Waze to go, GPS
I wrote last week about some innovative ways that data from the Israeli traffic and mapping app Waze is being used by researchers at Ben-Gurion University of the Negev. Waze was in the news again this morning, but for less positive reason.
When the intense rains that have hit Israel over the past three days flooded the Ayalon Highway in Tel Aviv, Waze didn’t know and apparently sent quite a few hapless drivers into a traffic jam from hell.
The Ayalon – the expressway – is built alongside the Ayalon River, usually a dry concrete channel. This morning, the rain proved too much and the entire highway became impassable and was shut down.
Waze relies on other drivers to automatically report how traffic is flowing. If cars with the Waze app are stuck in traffic and are moving slowly, Waze extrapolates that into a pickle. But there were no cars at all on the Ayalon. So Waze, in this case incorrectly, assumed that traffic was flowing just fine. Drivers who hadn’t double checked with other news sources but relied entirely on Waze were gleefully directed into what one person reported as a three-hour bumper-to-bumper outing that didn’t exactly result in a successful day at the office.
I had my own little Waze experience yesterday, also in the rain. I had finished an appointment in the Pisgat Ze’ev suburb of Jerusalem and had noticed that the road on the way out was at near gridlock – not uncommon for Pisgat Ze’ev which has only one real exit artery. But Waze was clever and it decided to route me via Palestinian Shuafat.
Now, that’s not an immediate red flag – the light rail runs down the center of Shuafat and it’s a nice wide street. But Waze directed me away from the main drag onto a side road. Suddenly I was on a narrow, potholed lane in a lashing rain, driving through watery gullies in an unfamiliar and possibly hostile neighborhood. To make matters worse, once we got far enough in, Waze got confused and didn’t know where we were at all.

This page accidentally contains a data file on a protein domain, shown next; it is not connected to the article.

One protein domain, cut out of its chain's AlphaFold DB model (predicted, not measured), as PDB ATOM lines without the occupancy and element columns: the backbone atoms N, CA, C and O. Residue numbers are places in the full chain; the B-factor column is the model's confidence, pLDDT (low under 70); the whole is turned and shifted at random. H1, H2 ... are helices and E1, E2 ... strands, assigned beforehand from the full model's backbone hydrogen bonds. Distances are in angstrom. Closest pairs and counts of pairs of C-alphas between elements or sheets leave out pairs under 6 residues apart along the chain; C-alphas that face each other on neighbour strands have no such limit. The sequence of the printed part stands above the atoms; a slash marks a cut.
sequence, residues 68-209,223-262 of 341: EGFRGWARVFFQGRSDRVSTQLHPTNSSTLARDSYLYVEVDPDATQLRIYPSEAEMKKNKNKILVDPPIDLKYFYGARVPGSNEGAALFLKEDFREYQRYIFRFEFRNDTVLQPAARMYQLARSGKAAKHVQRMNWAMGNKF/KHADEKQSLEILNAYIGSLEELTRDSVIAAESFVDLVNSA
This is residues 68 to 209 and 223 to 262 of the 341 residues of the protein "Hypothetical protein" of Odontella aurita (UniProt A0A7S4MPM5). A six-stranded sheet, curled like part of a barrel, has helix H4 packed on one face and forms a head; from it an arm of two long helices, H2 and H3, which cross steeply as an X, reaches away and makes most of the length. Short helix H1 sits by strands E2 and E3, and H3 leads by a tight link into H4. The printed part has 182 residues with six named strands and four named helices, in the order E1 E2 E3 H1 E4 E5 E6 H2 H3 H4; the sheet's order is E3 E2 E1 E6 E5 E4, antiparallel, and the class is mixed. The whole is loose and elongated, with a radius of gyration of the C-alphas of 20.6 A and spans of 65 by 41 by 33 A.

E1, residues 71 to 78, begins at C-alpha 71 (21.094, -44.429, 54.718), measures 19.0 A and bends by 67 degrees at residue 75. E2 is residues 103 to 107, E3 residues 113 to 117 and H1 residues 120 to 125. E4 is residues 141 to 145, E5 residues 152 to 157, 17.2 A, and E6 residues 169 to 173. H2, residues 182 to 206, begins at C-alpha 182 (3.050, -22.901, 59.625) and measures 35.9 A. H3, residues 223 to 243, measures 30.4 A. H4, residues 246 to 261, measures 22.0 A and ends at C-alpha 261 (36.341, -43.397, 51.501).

Maybe it was the weather playing havoc with the GPS, but it was nevertheless extremely disconcerting to say the least to be abandoned by my electronic guide with no idea where I was in potentially perilous conditions. I did what I could: I reversed and got back to a bigger street. Waze came back online, but insisted I go deeper into Shuafat, albiet in a different direction.
I decided to give Waze one more chance. This time, it turned out to be the right choice. That turn (the one I apparently missed the first time through) cut diagonally across Shuafat, past all the traffic on the main road and straight into the French Hill junction where it was relatively smooth sailing home from there.
I’m not giving up on Waze by any means – it’s not like Apple’s Map app which sometimes put airports in the middle of the ocean – but perhaps I’ll carry an old tech paper map with me in the future. Just in case the traffic, rain and GPS gods all decide to conspire again.